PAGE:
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Sunday, 19 April 2015

St Helena: haven, prison, refuge

What comes into people's minds when they hear the name St Helena? Chances are that two vague memories come to the surface: firstly the island's remoteness and secondly its association with Napoleon. The two statements are, of course, connected.


Well, the island certainly is remote, but Napoleon was only there from 1815 till 1821 when he died, so his shadow looms rather larger, perhaps, than it should. Many other people have ended up on its isolated shores, some by choice, some by chance, some involuntarily. Many like the Emperor, never left them. Most of their descendants live there to this day.

However, St Helena wasn't always an inhabited island. Before I went there, I had assumed that - like the Caribbean islands it resembles in so many respects - its indigenous population had been wiped out by the diseases and land grabbing of greedy invaders and colonists.

Far from it. After all, the island is so far from any landfall that it would be difficult for any self-sustaining population to reach, let alone survive there. No, the lonely island of St Helena only came into its own with the era of transatlantic travel. The Portuguese first discovered the island in 1502 and used to stop off on their way from Cape Verde to the Cape of Good Hope. They used to take on water and drop off sick crew members. These unfortunate sufferers would be supplied with a bag or two of meal, some seeds and, if they were lucky a couple of pigs or goats.  Some survived. Some didn't. The goats, however, flourished, giving rise to a feral population which eventually consumed much of the island's vegetation.

Here is Lemon Valley. It may look pretty barren these days but its steep volcanic slopes once had a thick covering of trees. The valley also has a source of fresh water and was one of the few inlets where ships could anchor and small boats make it safely to shore. Even today, it is a popular place for picnics and swimming, for it is one of the few places on St Helena with a sandy beach. Nevertheless, it is still more easily reached by sea than on foot. Wheeled transport? Forget about it!

At the foot of the valley you may be able to make out a white building which used to be the old fever hospital. Here sick crew members could be isolated. Yellow Fever was not to be trifled with.

The thick tropical forest was gradually felled to build houses and mend ships. Most of the tall Norfolk pines were used as replacement masts, though some were saved or replaced to act as navigation points for shipping. On the right, you can see two such pines, viewed from the central plain, welcome landmarks after weeks at sea.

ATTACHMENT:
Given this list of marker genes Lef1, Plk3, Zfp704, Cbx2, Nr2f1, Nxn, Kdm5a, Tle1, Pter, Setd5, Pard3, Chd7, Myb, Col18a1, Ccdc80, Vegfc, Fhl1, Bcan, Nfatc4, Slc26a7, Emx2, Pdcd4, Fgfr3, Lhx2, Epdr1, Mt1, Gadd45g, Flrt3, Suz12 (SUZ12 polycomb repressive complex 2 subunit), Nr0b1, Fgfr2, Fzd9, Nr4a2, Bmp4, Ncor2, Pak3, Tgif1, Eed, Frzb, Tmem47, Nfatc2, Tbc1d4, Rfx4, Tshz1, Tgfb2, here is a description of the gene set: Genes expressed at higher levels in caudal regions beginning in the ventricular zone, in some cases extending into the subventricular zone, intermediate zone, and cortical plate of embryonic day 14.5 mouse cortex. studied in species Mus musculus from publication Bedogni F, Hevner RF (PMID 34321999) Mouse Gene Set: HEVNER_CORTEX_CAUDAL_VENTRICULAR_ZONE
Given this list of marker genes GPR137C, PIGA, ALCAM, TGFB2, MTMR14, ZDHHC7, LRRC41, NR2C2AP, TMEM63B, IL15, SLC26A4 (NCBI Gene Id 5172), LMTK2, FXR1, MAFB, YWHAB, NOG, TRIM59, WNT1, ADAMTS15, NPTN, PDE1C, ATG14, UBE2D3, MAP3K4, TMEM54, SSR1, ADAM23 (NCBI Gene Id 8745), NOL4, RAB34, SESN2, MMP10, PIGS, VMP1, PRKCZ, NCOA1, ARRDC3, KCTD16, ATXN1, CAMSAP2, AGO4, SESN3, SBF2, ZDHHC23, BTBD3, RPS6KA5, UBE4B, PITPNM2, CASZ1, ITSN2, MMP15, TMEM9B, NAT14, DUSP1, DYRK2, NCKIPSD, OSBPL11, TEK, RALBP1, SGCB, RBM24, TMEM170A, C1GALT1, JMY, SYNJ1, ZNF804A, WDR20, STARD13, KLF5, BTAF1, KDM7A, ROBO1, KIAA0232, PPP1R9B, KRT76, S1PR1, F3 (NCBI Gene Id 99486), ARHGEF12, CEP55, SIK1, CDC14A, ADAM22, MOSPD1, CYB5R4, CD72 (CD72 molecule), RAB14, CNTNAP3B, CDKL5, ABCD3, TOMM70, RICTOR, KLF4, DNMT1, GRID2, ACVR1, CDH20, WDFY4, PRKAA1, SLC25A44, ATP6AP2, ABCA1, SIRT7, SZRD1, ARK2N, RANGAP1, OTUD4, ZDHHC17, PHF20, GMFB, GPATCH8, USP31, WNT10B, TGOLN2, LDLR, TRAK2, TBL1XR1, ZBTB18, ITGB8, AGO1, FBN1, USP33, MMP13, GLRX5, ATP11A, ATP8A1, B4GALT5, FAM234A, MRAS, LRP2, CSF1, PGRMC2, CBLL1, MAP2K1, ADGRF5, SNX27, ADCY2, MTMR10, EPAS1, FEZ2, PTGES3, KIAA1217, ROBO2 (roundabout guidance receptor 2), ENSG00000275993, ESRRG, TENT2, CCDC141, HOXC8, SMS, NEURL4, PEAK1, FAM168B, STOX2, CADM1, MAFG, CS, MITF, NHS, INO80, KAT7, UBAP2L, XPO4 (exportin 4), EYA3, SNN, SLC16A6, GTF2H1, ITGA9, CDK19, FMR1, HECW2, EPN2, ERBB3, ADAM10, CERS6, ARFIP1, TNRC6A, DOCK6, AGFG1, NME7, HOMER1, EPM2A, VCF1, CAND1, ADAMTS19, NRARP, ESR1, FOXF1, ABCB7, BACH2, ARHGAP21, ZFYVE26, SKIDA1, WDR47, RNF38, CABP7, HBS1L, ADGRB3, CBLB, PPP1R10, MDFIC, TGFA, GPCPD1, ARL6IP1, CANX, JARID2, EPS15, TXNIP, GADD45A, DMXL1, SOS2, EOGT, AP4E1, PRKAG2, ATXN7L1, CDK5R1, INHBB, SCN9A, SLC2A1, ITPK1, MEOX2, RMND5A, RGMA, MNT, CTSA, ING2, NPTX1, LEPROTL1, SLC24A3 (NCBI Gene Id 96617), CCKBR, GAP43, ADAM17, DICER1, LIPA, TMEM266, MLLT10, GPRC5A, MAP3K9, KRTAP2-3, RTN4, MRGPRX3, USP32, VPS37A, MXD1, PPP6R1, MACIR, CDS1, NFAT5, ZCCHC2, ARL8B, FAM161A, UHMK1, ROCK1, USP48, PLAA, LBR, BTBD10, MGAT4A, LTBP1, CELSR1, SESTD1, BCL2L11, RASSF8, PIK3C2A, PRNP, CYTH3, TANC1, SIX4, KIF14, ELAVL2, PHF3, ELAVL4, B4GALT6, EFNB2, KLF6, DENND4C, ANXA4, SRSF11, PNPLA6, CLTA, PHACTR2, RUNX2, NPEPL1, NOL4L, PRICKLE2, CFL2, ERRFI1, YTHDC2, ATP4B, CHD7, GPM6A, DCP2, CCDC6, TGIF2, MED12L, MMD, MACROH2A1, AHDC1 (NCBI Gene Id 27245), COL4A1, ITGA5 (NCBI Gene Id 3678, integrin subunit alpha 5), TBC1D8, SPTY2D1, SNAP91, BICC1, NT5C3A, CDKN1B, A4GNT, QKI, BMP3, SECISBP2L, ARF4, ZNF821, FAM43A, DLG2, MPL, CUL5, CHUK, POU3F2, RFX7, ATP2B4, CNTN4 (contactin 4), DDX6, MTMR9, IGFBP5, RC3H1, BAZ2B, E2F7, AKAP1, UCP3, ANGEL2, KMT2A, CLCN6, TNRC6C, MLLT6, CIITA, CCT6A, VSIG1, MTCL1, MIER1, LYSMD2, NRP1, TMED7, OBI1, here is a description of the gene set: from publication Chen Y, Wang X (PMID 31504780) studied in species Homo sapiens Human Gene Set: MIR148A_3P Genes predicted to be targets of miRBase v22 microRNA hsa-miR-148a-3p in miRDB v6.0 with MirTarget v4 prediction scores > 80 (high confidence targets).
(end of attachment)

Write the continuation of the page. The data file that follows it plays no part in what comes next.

In the nineteenth century, termites accidentally arrived on the island with the rotting wood of an old slaver. They rapidly devoured the remaining forest and many of the houses, including the reception hall at the Castle and the most of the books in the public library. Buildings had to be rebuilt, many with iron to replace the wooden originals, as in this staircase from the Castle's Cabinet Room.


All in all, St Helena became a classic environmental calamity, its glorious forests sadly diminished: much like our own British Isles, in fact. Fortunately, significant efforts are now underway to make good the worst depredations, replant forest and restore the habitat of precious native species.



Although St Helena had lain undiscovered for centuries - possibly even millennia - by the time the British explorer Captain Thomas Cavendish arrived in 1588, there was already a small community with a church, a scattering of houses, some productive gardens and even a handful of Negro slaves. The Portuguese may not have been interested in establishing long-term settlements on the island but some of its visitors had found it worthwhile to stay. Here is the only reminder of those days: the bell from the old Portuguese Catholic chapel, long demolished. The bell now hangs at the west door of St James' Anglican Church in the main settlement of Jamestown, named after King James VII and II.


The British and Dutch used the island as a base from which to launch raids on Portuguese ships making the long voyage from India, stealing their precious cargo and, eventually, driving them out. They then competed with each other over the next century or so to hold onto the island. The Dutch eventually gave in.